Members of the Obama administration and the Democratic Party urgently have been warning Congress, especially GOP members of the House, that the U.S. debt limit must be raised – and raised soon – to avoid default, the dollar’s collapse and various other catastrophies.

“Failure to raise the limit would precipitate a default by the United States,” threatened Treasury Secretary Timothy Geithner in a recent letter to Congress. “Default would effectively impose a significant and long-lasting tax on all Americans and all American businesses and could lead to the loss of millions of American jobs.”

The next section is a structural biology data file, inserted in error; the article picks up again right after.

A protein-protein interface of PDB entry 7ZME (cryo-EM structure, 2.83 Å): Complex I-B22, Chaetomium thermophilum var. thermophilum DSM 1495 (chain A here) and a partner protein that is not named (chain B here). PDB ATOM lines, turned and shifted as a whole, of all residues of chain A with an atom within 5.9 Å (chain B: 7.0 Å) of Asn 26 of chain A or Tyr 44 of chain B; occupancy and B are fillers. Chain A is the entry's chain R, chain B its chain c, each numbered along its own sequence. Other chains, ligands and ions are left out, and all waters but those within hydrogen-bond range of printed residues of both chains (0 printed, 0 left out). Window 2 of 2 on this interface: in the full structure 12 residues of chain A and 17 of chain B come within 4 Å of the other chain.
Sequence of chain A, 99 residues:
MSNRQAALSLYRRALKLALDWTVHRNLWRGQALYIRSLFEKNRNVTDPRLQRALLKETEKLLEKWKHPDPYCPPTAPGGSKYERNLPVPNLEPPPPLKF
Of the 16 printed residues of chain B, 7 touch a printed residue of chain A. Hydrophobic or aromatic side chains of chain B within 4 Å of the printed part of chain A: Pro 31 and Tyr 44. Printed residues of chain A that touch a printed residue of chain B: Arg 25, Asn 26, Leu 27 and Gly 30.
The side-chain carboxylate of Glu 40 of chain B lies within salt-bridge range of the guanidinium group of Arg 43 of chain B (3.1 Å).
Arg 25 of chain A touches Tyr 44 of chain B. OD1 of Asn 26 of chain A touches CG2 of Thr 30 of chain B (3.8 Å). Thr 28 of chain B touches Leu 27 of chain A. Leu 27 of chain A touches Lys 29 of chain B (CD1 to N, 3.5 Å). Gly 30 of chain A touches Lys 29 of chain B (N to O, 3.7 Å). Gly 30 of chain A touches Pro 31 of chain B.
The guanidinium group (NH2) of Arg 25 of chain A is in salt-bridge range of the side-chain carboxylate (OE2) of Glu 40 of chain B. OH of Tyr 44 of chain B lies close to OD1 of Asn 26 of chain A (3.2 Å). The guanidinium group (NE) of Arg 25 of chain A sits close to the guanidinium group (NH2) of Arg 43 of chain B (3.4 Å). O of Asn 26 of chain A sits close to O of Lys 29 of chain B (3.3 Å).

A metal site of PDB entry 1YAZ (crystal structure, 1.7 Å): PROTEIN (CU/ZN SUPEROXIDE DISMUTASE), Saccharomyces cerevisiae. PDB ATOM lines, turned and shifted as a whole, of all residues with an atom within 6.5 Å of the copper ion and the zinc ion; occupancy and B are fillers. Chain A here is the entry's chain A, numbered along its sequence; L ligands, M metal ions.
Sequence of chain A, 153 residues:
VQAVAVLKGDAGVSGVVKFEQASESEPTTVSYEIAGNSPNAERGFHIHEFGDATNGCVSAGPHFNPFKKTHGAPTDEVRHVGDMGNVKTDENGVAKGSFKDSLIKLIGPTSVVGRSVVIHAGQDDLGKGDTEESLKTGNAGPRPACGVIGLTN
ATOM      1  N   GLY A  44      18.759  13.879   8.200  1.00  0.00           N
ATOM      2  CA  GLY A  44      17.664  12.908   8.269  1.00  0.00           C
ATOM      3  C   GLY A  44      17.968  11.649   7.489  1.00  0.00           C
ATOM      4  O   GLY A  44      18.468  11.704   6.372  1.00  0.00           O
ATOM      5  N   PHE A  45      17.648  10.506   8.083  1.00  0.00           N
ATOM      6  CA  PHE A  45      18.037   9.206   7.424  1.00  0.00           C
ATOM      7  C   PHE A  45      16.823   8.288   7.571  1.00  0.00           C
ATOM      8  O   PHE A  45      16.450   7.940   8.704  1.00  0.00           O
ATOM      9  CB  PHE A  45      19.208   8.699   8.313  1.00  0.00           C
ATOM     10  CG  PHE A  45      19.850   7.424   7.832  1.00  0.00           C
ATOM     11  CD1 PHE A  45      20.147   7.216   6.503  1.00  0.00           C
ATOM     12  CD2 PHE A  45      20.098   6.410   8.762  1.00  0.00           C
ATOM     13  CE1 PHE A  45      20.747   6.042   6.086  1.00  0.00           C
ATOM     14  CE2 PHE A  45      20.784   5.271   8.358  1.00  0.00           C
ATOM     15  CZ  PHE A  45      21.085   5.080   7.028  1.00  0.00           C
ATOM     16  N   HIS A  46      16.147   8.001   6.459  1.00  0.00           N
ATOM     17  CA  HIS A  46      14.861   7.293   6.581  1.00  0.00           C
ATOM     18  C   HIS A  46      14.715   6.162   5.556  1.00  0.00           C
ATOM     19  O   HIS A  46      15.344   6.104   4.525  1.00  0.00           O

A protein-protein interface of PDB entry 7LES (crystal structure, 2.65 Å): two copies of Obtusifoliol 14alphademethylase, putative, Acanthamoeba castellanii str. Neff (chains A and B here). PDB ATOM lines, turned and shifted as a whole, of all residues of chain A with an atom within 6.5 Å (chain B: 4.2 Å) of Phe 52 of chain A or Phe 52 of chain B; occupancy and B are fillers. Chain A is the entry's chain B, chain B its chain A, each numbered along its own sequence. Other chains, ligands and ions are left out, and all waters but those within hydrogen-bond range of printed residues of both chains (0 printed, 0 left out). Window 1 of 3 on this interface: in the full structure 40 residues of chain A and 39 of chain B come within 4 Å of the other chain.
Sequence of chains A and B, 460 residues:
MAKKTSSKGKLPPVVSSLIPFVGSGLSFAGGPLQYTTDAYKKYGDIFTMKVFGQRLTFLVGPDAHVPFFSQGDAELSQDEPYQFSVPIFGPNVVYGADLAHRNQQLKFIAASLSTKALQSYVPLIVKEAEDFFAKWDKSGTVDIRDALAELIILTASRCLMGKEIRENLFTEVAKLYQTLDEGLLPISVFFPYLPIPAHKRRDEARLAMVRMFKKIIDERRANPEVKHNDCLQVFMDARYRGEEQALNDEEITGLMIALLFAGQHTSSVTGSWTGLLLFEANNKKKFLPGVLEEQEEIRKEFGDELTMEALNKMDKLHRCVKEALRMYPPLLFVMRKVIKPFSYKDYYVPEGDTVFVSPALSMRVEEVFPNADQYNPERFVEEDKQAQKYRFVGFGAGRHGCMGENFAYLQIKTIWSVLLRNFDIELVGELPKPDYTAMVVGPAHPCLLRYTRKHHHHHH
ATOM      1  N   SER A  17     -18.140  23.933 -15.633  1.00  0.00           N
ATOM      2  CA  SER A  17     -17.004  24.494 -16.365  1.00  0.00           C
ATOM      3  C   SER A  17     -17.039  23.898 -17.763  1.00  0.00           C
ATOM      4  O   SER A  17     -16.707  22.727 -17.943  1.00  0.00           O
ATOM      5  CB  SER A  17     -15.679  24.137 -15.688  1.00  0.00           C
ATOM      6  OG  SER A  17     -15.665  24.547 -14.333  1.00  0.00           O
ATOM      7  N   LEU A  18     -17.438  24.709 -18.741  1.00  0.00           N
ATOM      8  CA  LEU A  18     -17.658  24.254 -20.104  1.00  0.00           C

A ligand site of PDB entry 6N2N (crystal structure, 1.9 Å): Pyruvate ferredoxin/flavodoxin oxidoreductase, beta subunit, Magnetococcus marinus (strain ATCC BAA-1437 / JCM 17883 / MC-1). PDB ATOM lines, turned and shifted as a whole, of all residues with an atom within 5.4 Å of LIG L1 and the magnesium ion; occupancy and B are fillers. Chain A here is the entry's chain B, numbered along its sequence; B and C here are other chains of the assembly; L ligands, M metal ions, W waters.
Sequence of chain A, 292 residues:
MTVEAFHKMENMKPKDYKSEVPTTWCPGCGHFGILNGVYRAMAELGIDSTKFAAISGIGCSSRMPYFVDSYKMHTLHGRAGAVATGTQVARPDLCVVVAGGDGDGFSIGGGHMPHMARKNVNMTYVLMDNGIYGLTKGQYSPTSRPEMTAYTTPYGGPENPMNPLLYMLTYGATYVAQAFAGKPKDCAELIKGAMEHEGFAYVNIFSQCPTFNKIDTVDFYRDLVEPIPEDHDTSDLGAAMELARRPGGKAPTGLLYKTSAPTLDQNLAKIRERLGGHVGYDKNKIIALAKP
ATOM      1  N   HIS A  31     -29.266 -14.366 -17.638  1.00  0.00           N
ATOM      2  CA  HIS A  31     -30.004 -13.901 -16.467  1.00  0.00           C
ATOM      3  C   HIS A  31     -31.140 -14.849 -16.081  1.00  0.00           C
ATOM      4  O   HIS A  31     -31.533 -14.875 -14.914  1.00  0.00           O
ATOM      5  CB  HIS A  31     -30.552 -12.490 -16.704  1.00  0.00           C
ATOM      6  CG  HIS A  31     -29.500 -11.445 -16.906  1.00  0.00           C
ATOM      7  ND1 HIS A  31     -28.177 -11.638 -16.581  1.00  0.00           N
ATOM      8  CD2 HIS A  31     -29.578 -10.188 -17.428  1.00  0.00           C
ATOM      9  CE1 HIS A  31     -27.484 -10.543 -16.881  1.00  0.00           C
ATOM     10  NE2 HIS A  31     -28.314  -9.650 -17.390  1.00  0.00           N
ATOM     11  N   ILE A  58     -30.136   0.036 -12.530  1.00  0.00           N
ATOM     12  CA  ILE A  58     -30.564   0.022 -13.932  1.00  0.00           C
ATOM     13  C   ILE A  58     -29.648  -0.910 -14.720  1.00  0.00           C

“If we didn’t renew the debt ceiling, our soldiers and veterans wouldn’t be paid, Social Security checks wouldn’t go out,” warned Sen. Charles Schumer, D-N.Y., in an appearance on NBC’s “Meet the Press.” “We might permanently threaten confidence of the credit markets in the dollar, which would create a recession worse than the one we have now, or even a depression.”

But a new analysis from J.D. Foster, the Norman B. Ture senior fellow in the economics of fiscal policy at the Heritage Foundation, calls that warning alarmism.

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